There’s a little less optimism about the ag economy going into 2024 than heading into 2023. Chad Hart is an Iowa State University professor who says the outlook for the year isn’t entirely gloomy. He says it may be a case of things returning to normal.
“The idea is, I’m going to describe it as we’re returning to normal. When you think back to 2020, 2021, and 2022, we had some very strong years for the farm economy. And the idea is we couldn’t expect that to continue. We’ve seen our prices decline, we’re seeing things tighten up as far as profit margins are concerned, but for most commodities, I would argue we’re around breakeven, which I would argue is around normal.”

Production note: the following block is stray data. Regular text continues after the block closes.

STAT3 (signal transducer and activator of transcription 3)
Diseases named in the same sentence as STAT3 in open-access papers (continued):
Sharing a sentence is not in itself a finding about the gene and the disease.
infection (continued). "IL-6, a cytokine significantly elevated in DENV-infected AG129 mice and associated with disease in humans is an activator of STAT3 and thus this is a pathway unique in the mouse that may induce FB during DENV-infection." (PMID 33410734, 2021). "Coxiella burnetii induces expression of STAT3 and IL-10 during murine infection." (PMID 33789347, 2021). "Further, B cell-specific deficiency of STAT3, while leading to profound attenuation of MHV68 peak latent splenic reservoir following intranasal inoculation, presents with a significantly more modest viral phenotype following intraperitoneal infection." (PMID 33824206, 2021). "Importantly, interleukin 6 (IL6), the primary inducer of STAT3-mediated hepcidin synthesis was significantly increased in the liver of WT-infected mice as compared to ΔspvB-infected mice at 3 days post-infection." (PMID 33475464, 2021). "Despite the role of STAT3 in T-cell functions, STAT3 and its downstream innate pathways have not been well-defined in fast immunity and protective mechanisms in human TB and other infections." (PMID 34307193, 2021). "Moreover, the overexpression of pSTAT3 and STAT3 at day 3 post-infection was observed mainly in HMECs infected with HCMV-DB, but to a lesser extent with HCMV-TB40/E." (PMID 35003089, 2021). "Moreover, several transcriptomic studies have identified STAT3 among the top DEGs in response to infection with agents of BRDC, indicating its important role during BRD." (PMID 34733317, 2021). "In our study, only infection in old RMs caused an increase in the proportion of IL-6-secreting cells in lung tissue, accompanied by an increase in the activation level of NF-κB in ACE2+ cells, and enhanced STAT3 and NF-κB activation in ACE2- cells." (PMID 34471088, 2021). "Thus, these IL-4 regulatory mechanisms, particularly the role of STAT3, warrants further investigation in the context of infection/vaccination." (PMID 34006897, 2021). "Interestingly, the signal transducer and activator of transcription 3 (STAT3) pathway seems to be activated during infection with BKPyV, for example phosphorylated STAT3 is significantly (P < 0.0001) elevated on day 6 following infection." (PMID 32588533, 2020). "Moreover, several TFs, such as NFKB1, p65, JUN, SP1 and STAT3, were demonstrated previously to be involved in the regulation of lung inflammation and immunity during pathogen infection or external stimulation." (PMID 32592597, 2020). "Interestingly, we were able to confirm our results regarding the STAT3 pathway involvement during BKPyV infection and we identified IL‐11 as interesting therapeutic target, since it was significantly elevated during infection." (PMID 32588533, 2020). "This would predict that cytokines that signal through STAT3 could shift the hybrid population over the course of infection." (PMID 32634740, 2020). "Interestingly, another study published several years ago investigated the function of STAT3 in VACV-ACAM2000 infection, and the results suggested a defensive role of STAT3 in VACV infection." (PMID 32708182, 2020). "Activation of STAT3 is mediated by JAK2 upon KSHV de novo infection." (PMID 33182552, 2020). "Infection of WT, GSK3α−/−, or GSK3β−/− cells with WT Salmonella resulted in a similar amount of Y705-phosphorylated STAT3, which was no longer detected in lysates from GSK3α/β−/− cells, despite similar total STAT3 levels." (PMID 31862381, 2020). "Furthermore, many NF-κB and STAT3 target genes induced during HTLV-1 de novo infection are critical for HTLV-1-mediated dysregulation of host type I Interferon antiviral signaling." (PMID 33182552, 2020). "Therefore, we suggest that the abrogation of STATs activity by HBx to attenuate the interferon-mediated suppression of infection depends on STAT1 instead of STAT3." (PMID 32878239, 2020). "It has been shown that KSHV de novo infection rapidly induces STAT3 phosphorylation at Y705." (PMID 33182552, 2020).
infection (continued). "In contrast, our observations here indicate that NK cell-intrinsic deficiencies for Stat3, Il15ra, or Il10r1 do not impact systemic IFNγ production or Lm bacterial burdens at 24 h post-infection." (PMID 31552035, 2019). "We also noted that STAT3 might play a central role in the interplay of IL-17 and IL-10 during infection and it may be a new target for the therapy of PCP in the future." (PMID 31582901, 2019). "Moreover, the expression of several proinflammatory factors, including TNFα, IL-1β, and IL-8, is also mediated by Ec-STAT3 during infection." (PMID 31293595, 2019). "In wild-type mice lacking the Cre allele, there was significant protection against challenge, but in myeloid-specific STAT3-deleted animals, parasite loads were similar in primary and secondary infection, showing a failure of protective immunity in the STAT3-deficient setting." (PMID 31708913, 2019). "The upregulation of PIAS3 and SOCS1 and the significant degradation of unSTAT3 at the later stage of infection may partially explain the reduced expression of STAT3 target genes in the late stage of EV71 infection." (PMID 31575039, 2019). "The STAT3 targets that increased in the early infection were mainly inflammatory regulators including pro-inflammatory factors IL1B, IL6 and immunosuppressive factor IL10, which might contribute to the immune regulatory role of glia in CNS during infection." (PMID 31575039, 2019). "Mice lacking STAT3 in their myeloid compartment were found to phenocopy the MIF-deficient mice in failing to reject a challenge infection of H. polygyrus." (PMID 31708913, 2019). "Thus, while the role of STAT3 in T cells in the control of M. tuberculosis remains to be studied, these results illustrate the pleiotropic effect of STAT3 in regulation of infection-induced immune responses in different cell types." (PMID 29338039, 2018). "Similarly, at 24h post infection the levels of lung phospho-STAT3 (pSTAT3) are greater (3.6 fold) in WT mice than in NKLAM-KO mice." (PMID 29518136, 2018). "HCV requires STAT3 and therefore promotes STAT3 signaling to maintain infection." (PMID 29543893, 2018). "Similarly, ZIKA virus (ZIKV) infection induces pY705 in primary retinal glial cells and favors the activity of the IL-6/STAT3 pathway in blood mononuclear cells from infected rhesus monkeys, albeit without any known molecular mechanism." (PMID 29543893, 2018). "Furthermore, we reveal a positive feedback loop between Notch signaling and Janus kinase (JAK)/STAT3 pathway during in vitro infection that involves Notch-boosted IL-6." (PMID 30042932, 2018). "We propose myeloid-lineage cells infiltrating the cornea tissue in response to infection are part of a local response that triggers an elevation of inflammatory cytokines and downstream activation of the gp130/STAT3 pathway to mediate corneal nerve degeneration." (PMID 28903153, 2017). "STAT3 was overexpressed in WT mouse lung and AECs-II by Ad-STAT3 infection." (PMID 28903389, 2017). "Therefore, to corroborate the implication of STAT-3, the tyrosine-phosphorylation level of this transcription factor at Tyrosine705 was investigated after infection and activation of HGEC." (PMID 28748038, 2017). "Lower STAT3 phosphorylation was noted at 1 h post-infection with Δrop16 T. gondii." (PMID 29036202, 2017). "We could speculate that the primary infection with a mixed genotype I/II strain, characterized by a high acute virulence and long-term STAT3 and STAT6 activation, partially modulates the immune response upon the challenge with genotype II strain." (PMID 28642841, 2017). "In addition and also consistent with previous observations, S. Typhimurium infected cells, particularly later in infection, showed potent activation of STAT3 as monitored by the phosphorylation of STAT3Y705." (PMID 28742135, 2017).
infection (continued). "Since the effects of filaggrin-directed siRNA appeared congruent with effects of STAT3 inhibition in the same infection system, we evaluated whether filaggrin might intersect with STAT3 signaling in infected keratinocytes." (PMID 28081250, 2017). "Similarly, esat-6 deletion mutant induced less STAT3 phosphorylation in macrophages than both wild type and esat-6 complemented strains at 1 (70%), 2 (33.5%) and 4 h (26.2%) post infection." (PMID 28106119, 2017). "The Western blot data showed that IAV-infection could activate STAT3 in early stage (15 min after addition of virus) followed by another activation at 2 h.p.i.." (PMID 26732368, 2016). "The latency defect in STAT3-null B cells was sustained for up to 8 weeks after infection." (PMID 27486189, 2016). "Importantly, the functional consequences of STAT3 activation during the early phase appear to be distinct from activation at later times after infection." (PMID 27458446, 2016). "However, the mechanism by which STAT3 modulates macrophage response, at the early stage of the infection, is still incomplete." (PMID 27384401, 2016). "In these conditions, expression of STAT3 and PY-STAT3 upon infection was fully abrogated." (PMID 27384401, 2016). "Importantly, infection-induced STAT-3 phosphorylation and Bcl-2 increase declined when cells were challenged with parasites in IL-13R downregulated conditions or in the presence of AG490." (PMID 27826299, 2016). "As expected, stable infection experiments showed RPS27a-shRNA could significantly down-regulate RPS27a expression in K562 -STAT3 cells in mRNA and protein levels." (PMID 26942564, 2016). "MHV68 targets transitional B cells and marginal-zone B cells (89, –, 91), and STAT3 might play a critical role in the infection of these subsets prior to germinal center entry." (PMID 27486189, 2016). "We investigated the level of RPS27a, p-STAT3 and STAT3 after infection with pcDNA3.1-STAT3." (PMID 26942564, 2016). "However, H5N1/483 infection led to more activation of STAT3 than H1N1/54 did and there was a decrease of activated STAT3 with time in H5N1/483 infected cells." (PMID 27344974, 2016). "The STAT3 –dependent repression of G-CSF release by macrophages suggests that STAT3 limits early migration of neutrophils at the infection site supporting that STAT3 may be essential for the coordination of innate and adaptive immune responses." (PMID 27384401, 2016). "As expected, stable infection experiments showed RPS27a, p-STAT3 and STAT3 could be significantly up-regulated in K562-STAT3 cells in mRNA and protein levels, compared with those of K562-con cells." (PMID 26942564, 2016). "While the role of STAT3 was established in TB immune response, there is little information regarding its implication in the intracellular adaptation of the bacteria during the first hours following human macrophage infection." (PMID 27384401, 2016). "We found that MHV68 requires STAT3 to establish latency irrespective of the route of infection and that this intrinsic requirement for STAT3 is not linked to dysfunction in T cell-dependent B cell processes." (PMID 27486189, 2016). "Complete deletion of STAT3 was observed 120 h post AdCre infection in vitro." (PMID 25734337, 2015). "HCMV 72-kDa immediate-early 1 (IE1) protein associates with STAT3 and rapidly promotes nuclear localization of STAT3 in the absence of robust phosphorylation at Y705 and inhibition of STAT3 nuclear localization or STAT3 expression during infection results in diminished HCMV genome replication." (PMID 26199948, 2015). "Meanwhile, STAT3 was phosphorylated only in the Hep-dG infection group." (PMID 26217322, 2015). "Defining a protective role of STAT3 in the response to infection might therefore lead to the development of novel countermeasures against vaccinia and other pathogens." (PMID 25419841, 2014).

He says the ag sector does have its challenges.
“Now we’ve got our definite weak spots. Dairy has struggled hard in 2023. Pork has struggled as well, significantly. But when you’re looking at some of our crops like corn and soybeans, I’m going to argue that they’re settling back in towards prices equal production cost, which is the normal state of affairs.”
High input costs have squeezed margins in the last few years. Hart says it’s a different situation than what was considered “normal” before 2020.
“No, I’m going to argue margins are, but here’s the difference. When you think about it, what we are used to – say you go back 5-10 years ago – yes, we would have been talking lower prices and lower costs. Now we’re talking higher prices and higher costs, so prices don’t have to fall back to where they were to create problems for us. Think of it as the profits we’ve gathered over the past few years, we’ve reinvested that back in agriculture. By that reinvestment, we have driven those input costs up to match the prices we have today.”